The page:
International survey reveals low awareness of AI apps

Applications of AI

ChatGPT on your mobile phone

Younger generations are using things like ChatGPT more, but reliability remains an issue


Image: Matheus Bertelli via Pexels

Despite much hype, very few people actually use artificial intelligence, according to an international survey by the Reuters Institute and Oxford University.

A survey of 12,000 people in Argentina, Denmark, France, Japan, the UK and the US found that just 2% of those surveyed in the UK and 7% in the US used ChatGPT daily. Fewer than half of Americans (47%) and 42% of Brits had never heard of ChatGPT. Similar figures are seen in other countries.

Other applications such as Google’s Gemini, Microsoft’s Copilot, and Elon Musk’s Grok lie are even less known.


However, there are stark differences across age groups, with 18-24 year olds more likely to say they are using AI than older people, and almost two-thirds (60%) of that age group agree that generative AI will have a big impact on the general public over the next five years.

AI use split into two categories: Nearly a quarter of respondents (24%) said they are using AI to gather information, and 28% said they are using AI to generate new media.

In the “information” category, “answering factual questions” is the most common use (11%), followed by “seeking advice” (10%), while 9% of respondents are using AI to generate ideas or simply experiment.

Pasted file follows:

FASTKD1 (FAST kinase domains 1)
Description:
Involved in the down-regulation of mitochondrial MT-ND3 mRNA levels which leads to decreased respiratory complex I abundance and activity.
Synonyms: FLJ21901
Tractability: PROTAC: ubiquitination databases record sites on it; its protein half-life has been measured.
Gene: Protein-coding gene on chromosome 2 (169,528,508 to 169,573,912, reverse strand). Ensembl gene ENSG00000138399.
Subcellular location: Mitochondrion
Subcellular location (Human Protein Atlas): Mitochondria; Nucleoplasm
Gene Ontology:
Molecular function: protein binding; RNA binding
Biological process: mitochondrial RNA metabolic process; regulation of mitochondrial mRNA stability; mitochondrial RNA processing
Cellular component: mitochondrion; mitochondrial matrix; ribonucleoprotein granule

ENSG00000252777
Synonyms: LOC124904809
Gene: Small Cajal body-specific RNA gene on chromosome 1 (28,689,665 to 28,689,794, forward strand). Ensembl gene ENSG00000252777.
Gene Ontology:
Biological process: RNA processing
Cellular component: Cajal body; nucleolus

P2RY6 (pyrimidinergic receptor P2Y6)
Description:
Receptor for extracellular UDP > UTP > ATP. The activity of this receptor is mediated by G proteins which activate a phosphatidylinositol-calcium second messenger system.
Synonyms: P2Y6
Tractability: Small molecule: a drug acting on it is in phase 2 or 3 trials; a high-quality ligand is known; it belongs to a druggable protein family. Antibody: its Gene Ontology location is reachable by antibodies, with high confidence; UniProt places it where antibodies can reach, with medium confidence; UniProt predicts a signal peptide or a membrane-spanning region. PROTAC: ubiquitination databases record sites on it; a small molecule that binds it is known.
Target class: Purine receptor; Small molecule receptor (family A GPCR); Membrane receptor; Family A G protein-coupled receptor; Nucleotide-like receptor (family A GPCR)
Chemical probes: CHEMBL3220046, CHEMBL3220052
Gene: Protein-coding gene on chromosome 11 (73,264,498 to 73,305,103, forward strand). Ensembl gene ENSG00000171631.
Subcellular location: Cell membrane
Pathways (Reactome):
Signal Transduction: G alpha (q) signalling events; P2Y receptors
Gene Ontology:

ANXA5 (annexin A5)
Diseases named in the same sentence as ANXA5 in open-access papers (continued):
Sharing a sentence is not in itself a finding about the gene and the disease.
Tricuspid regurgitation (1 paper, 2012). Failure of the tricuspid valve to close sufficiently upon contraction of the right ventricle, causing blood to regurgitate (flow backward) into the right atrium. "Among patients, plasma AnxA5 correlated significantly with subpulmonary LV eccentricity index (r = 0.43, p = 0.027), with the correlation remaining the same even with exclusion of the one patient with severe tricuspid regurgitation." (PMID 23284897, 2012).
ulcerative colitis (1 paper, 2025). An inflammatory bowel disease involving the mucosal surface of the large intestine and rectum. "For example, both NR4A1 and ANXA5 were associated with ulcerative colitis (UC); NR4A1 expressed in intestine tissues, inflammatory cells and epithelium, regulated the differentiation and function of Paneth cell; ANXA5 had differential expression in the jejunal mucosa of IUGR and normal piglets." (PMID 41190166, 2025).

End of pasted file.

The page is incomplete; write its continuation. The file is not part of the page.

Experimentation scored highest among the creative group (11%), followed by writing emails or letters (9%), generating images (9%) and writing essays or reports (8%).

The researchers point out that generative AI is most commonly used in areas where it is simultaneously most vulnerable: AI applications are not always trustworthy when it comes to facts, and at the same time, it is a strength, for example, only 8% of those surveyed use AI tools to summarize text.

So why are these numbers so low?

The vast majority of people surveyed believe that AI will make their lives better. Whether AI will advance society as a whole is a divisive issue.

There are big differences depending on the field in which AI is used, the survey's lead researcher, Richard Fletcher, explained to the BBC: “People are generally optimistic about the use of generative AI in science and medicine, but they are concerned about its use in news and journalism, and they are also concerned about the impact on job stability.”

Fletcher concludes that there's a disconnect between the hype generated by AI developers and users and the general public: “A large part of the general public isn't interested in generative AI,” he said.

This is likely because there is still concern and uncertainty surrounding the reliability of AI in everyday work, and the flaws are more noticeable because people are primarily using AI for tasks where it is less useful or accurate.


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